The State Ethics Commission has considered an opinion request as to whether a part-time physician in the Medical Assistance Compliance Administration may have a private practice where he accepts medical assistance patients.

This advisory opinion request arose in the context of disclosure by the employee (the Doctor) on the Commission's Financial Interest Exception Disclosure Form that he has a private general practice that includes medical assistance patients. The Doctor is a medical professional employed in the State's medical assistance program (Medicaid). This program, which is funded largely through federal funds, is established in Title 15 of the Health-General Article, Annotated Code of Maryland. It is a program designed to "provide comprehensive medical or other health care for indigent individuals or medically indigent individuals or both...." The Secretary of the Department of Health and Mental Hygiene (DHMH) is authorized to contract with insurance companies, health practitioners, hospitals and other entities or individuals for the provision of care to eligible program recipients. These providers of care are reimbursed for their services through invoices submitted in accordance with reimbursement regulations established by DHMH. The Law provides for review of the health care provided, by private groups appointed by the DHMH Secretary, as well as by a compliance unit within the Department, and the reimbursements are also monitored by DHMH. There are both civil and criminal penalties for fraudulent or improper medical assistance activities by providers.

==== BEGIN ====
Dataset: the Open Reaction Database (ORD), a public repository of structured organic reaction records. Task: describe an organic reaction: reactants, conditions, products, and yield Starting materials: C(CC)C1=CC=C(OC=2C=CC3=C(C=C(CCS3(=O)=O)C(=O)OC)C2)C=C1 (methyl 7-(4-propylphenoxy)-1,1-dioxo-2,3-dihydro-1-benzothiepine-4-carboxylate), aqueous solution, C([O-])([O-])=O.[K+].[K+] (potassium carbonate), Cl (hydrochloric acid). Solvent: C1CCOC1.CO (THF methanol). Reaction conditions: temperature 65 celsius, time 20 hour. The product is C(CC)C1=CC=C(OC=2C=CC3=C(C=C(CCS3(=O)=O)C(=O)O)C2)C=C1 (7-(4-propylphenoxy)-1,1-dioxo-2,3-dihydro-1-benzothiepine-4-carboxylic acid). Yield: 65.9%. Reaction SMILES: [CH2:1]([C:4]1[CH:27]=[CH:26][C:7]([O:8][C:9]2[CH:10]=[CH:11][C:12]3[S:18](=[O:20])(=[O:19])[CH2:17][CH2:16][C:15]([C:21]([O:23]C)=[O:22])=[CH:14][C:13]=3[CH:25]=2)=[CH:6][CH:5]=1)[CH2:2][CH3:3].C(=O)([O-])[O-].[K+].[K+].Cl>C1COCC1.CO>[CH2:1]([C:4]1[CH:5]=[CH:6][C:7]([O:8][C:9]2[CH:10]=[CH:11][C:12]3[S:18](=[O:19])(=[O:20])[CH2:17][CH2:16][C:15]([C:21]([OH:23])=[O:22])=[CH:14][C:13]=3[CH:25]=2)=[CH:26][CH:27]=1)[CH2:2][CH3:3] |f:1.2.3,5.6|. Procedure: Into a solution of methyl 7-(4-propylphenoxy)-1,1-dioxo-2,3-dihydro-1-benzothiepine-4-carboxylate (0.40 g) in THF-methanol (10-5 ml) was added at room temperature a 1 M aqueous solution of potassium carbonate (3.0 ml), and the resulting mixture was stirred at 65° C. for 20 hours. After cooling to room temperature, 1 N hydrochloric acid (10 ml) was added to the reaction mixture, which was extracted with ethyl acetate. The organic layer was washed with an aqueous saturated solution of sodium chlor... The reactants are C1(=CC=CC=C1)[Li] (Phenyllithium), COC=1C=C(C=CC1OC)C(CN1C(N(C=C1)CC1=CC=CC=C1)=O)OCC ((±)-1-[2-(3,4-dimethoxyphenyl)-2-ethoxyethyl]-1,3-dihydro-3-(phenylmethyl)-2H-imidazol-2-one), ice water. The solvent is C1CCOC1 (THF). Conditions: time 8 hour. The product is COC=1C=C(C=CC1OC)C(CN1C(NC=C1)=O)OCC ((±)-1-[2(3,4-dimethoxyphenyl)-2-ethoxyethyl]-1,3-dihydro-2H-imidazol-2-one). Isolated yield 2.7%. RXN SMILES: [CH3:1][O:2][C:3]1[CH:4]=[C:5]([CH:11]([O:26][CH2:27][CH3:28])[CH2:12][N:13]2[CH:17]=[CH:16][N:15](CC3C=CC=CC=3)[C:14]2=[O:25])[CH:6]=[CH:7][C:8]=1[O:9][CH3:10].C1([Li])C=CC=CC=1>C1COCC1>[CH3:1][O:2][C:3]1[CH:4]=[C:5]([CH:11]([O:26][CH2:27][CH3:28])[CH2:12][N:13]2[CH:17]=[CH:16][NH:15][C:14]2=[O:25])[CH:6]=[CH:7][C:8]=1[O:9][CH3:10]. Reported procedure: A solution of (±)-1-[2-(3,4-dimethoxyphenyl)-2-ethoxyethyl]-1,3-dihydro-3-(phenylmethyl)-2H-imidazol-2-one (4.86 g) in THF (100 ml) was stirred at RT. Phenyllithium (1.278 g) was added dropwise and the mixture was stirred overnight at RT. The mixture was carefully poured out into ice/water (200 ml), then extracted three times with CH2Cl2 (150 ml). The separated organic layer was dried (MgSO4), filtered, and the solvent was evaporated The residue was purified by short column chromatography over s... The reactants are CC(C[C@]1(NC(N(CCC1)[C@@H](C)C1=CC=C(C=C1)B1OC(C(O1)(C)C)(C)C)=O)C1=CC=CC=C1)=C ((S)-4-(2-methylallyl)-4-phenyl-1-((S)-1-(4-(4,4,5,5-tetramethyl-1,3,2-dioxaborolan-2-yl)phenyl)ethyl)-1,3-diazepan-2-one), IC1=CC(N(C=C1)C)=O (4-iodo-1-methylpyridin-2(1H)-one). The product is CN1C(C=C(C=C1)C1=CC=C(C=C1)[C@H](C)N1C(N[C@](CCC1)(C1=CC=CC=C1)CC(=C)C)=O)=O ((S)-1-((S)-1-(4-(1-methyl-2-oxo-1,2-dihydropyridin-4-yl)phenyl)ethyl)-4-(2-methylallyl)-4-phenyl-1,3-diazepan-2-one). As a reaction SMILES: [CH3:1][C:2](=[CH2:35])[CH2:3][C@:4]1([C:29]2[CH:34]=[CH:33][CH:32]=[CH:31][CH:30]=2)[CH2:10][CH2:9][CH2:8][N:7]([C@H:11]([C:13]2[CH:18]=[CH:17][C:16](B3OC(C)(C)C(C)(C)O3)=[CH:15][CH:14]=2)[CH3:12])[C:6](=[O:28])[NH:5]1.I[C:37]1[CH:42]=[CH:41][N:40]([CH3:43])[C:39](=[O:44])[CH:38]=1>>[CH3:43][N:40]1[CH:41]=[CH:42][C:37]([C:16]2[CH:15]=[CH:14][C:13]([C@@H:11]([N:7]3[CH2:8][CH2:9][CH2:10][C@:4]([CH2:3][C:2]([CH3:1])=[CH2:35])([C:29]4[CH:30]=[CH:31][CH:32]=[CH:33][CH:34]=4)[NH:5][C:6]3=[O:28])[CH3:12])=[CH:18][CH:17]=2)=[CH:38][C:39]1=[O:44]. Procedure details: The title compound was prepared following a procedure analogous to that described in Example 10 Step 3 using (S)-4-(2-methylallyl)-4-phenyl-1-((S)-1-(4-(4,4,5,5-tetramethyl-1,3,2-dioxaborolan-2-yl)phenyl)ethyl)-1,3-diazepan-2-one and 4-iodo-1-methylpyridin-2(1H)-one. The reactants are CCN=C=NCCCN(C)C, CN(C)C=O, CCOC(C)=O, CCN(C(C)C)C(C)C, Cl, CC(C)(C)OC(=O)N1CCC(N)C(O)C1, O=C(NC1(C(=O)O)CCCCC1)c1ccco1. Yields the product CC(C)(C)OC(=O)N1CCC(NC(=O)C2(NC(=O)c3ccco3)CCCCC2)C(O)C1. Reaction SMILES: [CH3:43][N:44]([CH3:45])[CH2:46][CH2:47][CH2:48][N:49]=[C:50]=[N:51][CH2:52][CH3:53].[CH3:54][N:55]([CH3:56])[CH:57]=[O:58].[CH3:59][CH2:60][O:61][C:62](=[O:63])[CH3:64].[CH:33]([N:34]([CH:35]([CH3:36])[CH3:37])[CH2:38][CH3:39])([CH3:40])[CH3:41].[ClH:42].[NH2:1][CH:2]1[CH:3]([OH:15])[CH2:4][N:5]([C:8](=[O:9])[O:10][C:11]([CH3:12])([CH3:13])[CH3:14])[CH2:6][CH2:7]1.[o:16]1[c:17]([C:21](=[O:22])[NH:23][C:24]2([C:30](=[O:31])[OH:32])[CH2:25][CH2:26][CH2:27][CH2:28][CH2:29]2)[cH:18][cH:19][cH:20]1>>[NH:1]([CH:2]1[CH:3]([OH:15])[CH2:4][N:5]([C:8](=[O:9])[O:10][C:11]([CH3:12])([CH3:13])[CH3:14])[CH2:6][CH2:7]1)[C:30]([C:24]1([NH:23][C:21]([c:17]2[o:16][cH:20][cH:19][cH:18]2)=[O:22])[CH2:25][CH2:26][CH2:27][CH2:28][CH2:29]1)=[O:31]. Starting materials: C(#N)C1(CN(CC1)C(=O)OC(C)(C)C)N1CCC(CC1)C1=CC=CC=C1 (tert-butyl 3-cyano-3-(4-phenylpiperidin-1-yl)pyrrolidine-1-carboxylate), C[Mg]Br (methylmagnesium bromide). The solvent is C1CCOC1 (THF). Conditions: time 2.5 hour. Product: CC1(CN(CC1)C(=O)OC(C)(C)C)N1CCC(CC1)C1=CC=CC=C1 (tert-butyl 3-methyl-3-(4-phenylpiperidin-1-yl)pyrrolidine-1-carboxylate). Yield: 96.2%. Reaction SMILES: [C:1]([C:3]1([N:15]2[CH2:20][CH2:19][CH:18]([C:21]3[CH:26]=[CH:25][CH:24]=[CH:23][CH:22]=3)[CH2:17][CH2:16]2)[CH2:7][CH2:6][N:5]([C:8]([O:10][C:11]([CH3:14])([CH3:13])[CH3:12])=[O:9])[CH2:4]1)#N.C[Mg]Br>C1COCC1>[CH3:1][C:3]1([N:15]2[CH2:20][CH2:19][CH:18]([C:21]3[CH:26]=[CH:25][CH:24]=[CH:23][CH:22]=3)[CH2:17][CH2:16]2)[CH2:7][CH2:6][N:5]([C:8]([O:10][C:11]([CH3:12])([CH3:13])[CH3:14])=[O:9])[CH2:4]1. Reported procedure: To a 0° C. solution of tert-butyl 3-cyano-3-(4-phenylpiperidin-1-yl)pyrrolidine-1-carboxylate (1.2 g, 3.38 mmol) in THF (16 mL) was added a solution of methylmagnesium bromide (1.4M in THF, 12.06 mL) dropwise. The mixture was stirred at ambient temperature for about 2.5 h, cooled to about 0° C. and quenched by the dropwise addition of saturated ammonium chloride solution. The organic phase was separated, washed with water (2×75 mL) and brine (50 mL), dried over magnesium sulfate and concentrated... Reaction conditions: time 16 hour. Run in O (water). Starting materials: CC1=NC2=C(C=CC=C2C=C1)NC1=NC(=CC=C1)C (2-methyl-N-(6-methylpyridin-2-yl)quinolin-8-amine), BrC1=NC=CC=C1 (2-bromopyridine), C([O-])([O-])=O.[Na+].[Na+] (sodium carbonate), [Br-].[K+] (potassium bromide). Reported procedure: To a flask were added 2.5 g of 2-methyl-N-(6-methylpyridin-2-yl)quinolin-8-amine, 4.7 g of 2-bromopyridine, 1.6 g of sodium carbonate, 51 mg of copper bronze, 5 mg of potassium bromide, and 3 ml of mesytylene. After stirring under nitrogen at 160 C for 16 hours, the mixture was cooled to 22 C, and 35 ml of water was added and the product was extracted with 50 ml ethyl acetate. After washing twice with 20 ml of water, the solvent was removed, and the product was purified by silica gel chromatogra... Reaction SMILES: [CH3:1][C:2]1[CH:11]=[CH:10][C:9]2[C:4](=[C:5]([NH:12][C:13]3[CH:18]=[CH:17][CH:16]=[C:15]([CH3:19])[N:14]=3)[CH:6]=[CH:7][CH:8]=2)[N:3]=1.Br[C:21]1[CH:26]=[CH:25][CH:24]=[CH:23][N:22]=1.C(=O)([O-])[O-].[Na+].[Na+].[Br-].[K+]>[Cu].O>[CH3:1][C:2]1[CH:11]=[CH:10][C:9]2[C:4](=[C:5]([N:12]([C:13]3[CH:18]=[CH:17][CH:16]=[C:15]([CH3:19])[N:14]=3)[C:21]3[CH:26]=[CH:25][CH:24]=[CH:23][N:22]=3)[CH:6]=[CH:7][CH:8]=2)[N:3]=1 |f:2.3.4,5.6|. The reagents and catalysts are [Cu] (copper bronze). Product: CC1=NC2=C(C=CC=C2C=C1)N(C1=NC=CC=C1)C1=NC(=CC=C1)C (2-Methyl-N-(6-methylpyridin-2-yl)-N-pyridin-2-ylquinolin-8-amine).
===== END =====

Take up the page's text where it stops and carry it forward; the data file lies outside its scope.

The Medical Assistance Compliance Administration (MACA) is the group under the DHMH Assistant Secretary for Medical Care Programs that is responsible for monitoring the health care providers. The Doctor works as a Physician C in the Acute Care Unit that is part of MACA's Division of Health Services Review. He is part-time (50 percent), and serves as a medical professional responsible for reviewing requests for preauthorization required pursuant to COMAR His responsibilities include, for example, preapproval of cosmetic surgery, evaluation of acute and chronic kidney disease hospitalization, and review of decisions to recommend or deny transfer of a patient to an out-of-State facility. The Doctor indicates that he may review the medical records of a case and possibly consult with other physicians in making a determination. Some letters and responses are actually sent by him, while others are reviewed or issued by DHMH supervisors. The Department has various mechanisms for appeal of these types of determinations.